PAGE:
AI've been making Antonia's royal icing for over a year now. I've never had an issue like this... I frosted cookies last night and now 24 hours later I can still put my finger in them and create a dent. The top layer is dried and looks normal but the stuff underneath is super soft!! I'm just wondering what in the world could have happened!!! The only thing different I can think of is, this icing sat overnight in airtight containers pre dyed. When I went to use it, I mixed it up by hand to make sure it was uniform and started flooding... Any ideas?! Can I not store the royal icing like this and then use it? Should i have put it in the fridge?? How long can I keep it?
Thanks in advance! :)
Did your RI set up like it usually does when you made it? The only thing I can think of is that there might have been a little grease in your mixture (a stray drop of egg yolk or a tiny spot of grease on the beaters or the bowl or even the container you stored it in). This can ruin royal icing, although I honestly don't know if it will keep it from drying. This is a puzzler.
Maybe oil got in it. I use the same containers only for royal icing! Or use metal or glass bowls.
AI don't think it was an oil issue because I frosted other cookies with the same frosting the day before and the cookies hardened just fine it's just these particular batch of cookies that I did the next night that are no longer drying. ?!?! I don't know so weird!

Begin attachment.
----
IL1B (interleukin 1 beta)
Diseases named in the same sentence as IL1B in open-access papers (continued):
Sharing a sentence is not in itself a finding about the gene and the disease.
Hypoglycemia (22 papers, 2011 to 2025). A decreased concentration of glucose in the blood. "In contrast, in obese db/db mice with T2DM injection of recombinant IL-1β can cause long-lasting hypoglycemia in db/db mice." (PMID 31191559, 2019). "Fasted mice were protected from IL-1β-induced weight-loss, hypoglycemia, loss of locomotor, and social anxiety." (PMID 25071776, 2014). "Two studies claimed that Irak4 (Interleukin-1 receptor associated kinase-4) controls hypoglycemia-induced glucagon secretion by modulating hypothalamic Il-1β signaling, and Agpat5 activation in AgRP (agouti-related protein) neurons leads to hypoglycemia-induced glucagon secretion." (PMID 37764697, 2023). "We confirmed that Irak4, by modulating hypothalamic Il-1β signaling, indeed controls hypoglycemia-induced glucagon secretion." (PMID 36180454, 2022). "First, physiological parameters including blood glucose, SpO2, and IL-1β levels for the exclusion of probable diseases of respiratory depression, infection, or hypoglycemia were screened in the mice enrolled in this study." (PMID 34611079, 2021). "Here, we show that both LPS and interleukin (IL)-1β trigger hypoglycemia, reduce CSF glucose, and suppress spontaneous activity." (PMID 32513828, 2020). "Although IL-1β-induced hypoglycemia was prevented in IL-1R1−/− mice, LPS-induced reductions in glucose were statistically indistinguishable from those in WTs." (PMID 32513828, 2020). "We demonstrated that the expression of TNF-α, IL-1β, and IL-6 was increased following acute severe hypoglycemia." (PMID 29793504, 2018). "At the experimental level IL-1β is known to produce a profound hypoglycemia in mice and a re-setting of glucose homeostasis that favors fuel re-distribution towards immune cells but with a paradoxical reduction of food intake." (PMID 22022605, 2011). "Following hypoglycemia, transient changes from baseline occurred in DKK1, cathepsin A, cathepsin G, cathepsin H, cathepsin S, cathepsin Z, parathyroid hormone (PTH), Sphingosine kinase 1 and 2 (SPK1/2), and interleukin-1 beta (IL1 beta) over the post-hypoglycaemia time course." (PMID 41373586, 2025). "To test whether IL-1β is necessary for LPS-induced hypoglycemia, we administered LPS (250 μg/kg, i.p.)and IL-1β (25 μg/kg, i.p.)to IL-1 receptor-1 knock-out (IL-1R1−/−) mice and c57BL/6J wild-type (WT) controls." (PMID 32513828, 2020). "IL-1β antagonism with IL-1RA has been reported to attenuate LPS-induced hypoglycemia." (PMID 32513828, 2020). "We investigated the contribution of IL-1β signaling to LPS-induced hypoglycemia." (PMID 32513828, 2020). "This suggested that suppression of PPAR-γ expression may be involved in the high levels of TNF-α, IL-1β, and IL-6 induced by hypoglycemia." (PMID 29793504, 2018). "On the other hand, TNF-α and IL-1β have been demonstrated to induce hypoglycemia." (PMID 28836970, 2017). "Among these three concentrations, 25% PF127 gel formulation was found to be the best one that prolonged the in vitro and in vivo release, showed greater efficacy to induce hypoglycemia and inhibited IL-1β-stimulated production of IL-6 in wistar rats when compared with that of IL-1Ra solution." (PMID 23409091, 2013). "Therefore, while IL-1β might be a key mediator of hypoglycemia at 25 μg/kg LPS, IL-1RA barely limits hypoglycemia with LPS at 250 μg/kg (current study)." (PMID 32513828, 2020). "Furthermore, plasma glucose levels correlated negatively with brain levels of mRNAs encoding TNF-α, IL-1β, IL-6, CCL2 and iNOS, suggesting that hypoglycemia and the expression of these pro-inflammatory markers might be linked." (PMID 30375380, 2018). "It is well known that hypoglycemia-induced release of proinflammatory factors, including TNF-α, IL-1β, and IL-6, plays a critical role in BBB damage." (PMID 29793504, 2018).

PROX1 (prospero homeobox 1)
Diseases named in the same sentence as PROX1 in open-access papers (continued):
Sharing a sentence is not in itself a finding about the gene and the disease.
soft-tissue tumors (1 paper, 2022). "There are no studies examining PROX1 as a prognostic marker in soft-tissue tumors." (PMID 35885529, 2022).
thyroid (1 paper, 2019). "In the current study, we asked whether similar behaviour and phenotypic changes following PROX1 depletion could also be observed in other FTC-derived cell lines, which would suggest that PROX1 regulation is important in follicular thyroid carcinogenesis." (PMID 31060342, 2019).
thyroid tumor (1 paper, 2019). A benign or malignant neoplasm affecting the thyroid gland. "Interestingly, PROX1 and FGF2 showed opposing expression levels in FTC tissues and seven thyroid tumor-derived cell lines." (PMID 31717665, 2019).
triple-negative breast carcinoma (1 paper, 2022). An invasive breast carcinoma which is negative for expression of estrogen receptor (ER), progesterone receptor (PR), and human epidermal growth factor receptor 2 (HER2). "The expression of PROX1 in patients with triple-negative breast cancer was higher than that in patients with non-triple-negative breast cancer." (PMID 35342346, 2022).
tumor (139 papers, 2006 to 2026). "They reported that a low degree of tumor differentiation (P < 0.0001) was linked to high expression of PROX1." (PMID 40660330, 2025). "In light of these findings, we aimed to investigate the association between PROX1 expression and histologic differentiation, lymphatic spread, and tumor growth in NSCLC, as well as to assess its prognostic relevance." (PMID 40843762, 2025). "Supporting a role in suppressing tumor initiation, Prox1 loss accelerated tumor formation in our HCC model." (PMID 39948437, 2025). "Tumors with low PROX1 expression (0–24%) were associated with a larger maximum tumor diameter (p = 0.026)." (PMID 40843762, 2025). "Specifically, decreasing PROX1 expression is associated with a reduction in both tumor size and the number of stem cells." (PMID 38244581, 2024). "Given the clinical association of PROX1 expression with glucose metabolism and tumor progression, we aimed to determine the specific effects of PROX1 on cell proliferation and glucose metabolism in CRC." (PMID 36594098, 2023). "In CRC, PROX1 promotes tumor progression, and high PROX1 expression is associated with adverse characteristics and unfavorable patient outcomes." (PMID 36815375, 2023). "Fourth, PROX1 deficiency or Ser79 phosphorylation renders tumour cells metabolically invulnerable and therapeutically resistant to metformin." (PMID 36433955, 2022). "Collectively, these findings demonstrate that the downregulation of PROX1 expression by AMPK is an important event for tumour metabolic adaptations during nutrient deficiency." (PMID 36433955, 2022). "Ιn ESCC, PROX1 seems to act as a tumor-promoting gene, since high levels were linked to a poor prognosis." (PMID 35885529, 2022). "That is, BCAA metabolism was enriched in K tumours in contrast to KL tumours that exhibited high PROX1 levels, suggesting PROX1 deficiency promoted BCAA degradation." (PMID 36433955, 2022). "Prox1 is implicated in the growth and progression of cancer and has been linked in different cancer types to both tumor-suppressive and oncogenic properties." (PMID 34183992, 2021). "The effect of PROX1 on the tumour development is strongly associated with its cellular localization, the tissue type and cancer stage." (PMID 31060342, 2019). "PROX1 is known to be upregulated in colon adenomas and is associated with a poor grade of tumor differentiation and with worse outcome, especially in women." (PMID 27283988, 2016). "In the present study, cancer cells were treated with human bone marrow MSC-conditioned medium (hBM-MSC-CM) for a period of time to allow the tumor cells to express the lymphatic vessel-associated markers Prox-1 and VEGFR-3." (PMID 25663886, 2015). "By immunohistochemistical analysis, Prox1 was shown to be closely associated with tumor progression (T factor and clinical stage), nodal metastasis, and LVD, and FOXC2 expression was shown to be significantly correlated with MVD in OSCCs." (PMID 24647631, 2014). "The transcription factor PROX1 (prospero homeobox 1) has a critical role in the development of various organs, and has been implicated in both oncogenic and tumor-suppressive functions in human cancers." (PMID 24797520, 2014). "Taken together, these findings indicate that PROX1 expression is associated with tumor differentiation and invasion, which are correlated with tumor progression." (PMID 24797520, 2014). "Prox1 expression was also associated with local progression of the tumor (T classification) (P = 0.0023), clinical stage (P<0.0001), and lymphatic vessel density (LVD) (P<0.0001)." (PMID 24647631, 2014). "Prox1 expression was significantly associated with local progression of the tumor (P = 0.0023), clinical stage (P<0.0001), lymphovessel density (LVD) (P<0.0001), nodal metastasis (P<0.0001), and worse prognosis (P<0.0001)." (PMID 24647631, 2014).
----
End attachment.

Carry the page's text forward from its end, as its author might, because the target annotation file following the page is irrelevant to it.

So I can save the royal icing for a few days without it affecting anything? I've always made it fresh with every batch so I have no idea about the rules of storing!!!
I make royal icing with meringue powder all the time and it last a couple weeks in an airtight container. I store it mixed with the color, never have had a problem. I am not familiar with egg white royal.
Just in case grease ever is an issue, here's what I do to prevent the problem: I give everything I'm going to use for whipping egg whites - bowls; beaters and storage containers - a good rinsing with white vinegar and a final one with clear water first. Vinegar is one of the best grease cutters there is, among its many virtues.